One summer spent in Arkansas gave me memories of fireflies that can’t be reproduced for the grandchildren. Oh, Arkansas is still there even if the farm has long since been sold and the grandparents gone to glory. But the summer nights were special for a particular reason. Granddad Kennedy didn’t believe in lighting up the entire farm with those night lights up on huge electric poles. Certainly the chicken houses were well lit, but the front lawn and the horse trap out in front of the barn were pools of darkness lined by huge trees. And they sparkled at night with the flashing of fireflies.

In Texas it always seemed to be too dry to think about fireflies, but northwest Arkansas was almost juicy with moisture. The fireflies seemed to like it, anyway. We would catch them—probably mostly males—and put some in a jar for a while before we turned them loose. They could never have produced enough light to show a path or anything of that nature, but they were purely fun to catch and imagine as our own personal lanterns.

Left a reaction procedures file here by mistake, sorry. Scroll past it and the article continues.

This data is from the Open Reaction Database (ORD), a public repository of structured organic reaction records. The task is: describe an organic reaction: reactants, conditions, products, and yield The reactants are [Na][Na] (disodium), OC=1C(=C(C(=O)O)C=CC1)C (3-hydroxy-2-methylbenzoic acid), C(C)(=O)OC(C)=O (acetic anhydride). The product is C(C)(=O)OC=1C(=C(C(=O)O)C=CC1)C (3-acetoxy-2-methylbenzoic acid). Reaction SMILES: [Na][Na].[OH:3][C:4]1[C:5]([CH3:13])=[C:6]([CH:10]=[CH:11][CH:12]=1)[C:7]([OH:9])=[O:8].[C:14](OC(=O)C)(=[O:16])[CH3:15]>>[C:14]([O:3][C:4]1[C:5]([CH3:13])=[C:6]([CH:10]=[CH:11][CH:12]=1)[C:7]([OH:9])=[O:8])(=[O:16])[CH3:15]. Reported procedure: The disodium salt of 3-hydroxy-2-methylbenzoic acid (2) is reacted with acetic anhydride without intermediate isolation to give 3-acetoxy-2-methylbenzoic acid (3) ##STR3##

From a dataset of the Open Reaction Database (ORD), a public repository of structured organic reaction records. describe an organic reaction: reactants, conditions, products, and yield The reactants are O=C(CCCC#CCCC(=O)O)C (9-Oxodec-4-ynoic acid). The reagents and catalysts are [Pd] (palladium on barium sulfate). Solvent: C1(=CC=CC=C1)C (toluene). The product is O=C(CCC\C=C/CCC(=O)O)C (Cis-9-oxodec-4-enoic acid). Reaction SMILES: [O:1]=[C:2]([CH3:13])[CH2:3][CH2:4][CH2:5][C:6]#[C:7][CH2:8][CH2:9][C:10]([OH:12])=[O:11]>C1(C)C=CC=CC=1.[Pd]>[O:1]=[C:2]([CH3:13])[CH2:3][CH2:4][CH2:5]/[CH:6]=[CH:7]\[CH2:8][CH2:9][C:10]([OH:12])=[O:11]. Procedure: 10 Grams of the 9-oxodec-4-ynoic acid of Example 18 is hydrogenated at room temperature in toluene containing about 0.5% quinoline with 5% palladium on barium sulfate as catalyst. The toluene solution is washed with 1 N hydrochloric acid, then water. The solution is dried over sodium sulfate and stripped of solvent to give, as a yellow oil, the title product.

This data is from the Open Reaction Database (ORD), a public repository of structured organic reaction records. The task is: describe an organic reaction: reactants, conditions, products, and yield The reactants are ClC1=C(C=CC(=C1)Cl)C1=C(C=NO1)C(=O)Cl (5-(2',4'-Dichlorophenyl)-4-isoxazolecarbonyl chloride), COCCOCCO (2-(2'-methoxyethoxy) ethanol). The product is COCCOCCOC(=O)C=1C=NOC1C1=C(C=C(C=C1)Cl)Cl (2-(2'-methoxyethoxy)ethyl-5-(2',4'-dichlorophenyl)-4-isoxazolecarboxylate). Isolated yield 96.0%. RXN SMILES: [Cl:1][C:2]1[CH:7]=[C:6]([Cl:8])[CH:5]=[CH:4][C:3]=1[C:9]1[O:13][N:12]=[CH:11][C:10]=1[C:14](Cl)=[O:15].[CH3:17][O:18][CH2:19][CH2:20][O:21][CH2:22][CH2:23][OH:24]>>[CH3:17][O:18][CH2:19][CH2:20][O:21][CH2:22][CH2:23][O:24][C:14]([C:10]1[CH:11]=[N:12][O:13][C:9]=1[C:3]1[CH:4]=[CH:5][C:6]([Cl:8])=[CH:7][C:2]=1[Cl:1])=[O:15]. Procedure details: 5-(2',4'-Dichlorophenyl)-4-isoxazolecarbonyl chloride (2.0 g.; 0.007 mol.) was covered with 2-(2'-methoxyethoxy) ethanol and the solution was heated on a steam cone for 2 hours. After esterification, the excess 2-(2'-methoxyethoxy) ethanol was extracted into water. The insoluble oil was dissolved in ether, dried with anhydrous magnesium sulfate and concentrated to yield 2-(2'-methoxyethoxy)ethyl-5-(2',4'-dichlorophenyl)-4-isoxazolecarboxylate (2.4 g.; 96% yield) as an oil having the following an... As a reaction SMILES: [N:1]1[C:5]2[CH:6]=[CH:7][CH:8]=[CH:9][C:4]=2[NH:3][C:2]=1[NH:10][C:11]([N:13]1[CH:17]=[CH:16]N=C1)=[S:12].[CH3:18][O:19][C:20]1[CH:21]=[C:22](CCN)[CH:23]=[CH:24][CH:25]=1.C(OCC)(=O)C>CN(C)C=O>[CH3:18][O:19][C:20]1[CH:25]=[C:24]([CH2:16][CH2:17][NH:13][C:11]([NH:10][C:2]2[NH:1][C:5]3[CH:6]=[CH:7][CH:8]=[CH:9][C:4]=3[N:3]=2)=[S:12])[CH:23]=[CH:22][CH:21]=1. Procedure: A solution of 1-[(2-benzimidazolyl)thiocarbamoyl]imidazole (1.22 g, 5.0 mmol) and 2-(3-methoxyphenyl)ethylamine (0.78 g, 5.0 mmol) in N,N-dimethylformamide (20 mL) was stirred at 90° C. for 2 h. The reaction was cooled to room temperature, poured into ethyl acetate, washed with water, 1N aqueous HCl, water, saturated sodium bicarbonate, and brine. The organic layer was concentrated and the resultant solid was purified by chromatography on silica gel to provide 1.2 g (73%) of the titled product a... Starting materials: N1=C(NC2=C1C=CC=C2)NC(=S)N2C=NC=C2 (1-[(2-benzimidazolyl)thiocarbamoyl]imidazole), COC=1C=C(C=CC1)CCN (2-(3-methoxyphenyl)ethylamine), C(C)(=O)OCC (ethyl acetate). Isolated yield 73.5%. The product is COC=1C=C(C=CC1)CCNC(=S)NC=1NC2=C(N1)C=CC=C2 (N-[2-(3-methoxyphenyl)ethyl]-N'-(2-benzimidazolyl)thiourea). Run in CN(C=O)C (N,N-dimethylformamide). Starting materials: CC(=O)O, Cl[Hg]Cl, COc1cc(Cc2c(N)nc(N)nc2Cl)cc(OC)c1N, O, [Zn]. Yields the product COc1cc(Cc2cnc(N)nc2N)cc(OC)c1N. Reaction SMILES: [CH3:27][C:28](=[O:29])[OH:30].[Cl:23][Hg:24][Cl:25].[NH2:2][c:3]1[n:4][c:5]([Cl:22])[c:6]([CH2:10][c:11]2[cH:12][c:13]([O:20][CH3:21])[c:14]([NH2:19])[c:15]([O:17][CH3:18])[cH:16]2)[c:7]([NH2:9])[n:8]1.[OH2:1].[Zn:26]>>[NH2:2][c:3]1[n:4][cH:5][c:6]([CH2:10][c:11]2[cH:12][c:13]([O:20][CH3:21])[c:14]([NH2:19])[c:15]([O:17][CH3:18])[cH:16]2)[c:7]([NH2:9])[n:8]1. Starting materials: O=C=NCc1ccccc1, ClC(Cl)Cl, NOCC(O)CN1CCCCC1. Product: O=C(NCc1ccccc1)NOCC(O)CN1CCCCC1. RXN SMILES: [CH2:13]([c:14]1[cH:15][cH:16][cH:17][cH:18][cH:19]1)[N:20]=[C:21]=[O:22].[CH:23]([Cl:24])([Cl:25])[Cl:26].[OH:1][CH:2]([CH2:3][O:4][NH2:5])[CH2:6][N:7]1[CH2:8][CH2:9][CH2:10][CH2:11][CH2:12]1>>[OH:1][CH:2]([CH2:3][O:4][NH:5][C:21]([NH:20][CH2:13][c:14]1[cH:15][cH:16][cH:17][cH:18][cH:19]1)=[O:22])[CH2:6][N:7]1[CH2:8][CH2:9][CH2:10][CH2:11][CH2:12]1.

Years ago our children were able to catch some fireflies out in the backyard or down toward the lake on the Fenoglio’s lawn. Mrs. Fenoglio found their attempts as amusing as we did and let them run around all over her hill. And the fireflies were great fun to chase. But something has happened to the fireflies. At first I thought it might have something to do with the spraying for the mosquitoes that has caused them to disappear. But a little research has given me more things to consider.